Here are the Democrats who’ve denounced Rep. Ilhan Omar
Chuck Schumer and Nancy Pelosi at IAC. Credit Perry Bindelglass
So far, 45 House Democrats have condemned Omar’s anti-Semitic comments
On Monday, Senior Democrats joined the growing list of Members of Congress rebuking Rep. Ilhan Omar’s (D-MN) incendiary comments on Israel and AIPAC, invoking anti-Semitic stereotypes.
Rep. Omar suggested last night that AIPAC pays members of Congress to support Israel. The freshman member also retweeted a Jewish follower’s criticism of her original tweet that said, “She might as well call us hook-nosed.”
Speaker Nancy Pelosi (D-CA), Majority Leader Steny Hoyer (D-MD), Majority Whip James Clyburn (D-SC), Assistant Speaker Ben Ray Lujan (D-NM), Caucus Chairman Hakeem Jeffries (D-NY), and Caucus Vice Chair Katherine Clark (D-CT) issued a joint statement on Monday afternoon, condemning Omar’s anti-Semitic comments and urging her to apologize.
“Congresswoman Omar’s use of anti-Semitic tropes and prejudicial accusations about Israel’s supporters is deeply offensive,” the House leadership said. “We condemn these remarks and we call upon Congresswoman Omar to immediately apologize for these hurtful comments. As Democrats and as Americans, the entire Congress must be fully engaged in denouncing and rejecting all forms of hatred, racism, prejudice and discrimination wherever they are encountered.”
Senate Minority Leader Chuck Schumer (D-NY) told JI in a statement: “Rep. Omar’s use of an anti-Semitic stereotype was offensive and irresponsible. This kind of intolerance has no place in Congress—or anywhere in American society. No one should invoke anti-Semitic tropes during policy disagreements.”
Rep. Max Rose (D-NY), was the first Democratic member to issue a statement Sunday evening. “Congresswoman Omar’s statements are deeply hurtful to Jews, including myself,” Rose said. “When someone uses hateful and offensive tropes and words against people of my faith, I will not be silent.”
Rep. Jerry Nadler (D-NY), Chair of the House Judiciary Committee, said in a statement that Omar’s “choice of words” are “deeply hurtful and offensive,” particularly following a previous comment she made about Jews ‘hypnotizing’ the world in support of Israel.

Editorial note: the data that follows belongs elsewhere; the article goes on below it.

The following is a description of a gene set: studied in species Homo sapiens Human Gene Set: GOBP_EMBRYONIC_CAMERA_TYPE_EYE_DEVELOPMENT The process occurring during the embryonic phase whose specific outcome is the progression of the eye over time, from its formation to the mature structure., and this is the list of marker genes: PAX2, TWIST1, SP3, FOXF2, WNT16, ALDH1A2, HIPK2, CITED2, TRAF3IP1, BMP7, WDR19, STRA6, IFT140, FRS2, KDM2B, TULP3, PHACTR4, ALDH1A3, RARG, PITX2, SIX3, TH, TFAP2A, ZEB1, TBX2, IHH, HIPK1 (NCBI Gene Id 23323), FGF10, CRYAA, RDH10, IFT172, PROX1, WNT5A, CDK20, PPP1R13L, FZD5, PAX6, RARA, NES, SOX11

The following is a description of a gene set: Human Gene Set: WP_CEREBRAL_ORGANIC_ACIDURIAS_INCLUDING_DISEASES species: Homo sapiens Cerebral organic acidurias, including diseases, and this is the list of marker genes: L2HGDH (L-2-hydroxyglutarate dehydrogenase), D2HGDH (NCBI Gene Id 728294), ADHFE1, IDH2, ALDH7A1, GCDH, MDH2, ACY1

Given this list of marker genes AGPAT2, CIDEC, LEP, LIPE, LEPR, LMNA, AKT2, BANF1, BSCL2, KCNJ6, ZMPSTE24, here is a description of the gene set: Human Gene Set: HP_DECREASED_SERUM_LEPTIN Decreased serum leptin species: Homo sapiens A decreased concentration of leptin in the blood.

Rep. Eliot Engel, Chair of the House Foreign Affairs Committee, said it was “shocking” to hear a Member of Congress invoke the anti-Semitic trope of ‘Jewish money.’ “I fully expect that when we disagree on the Foreign Affairs Committee, we will debate policy on the merits and never question members’ motives or resort to personal attacks,” Engel said in a statement.
A spokesperson for Rep. Engel did not return a request for comment on Republican calls to remove Omar from the HFA committee.
Rep. Nita Lowey (D-NY), chair of the House Appropriations Committee, said in a statement, “Anti-Semitic tropes are painful for Jewish communities around the world, and such mischaracterizations of our support for Israel are deeply offensive.”
Rep. Ted Deutch (D-FL), a member of the House Foreign Affairs Committee, said in a statement, “The use of stereotypes and offensive rhetoric by Members of Congress, whether anti-Semitic or racist, must come to an end. They should never be a part of any conversation about the policies of Congress.
“Criticism of Israel, or any ally, can be at times fair and appropriate, but trafficking in hateful tropes and dog whistles is dangerous and must be called out,” added Rep. Brad Schneider (D-IL).
Rep. Debbie Wasserman Schultz (D-FL), presenting herself the first Jewish Congresswoman from Florida, said in a statement that Omar’s tweets “are alarming, offensive, and disturbing. They rely on anti-Semitic tropes that are centuries old and have no place today in America or the halls of Congress.”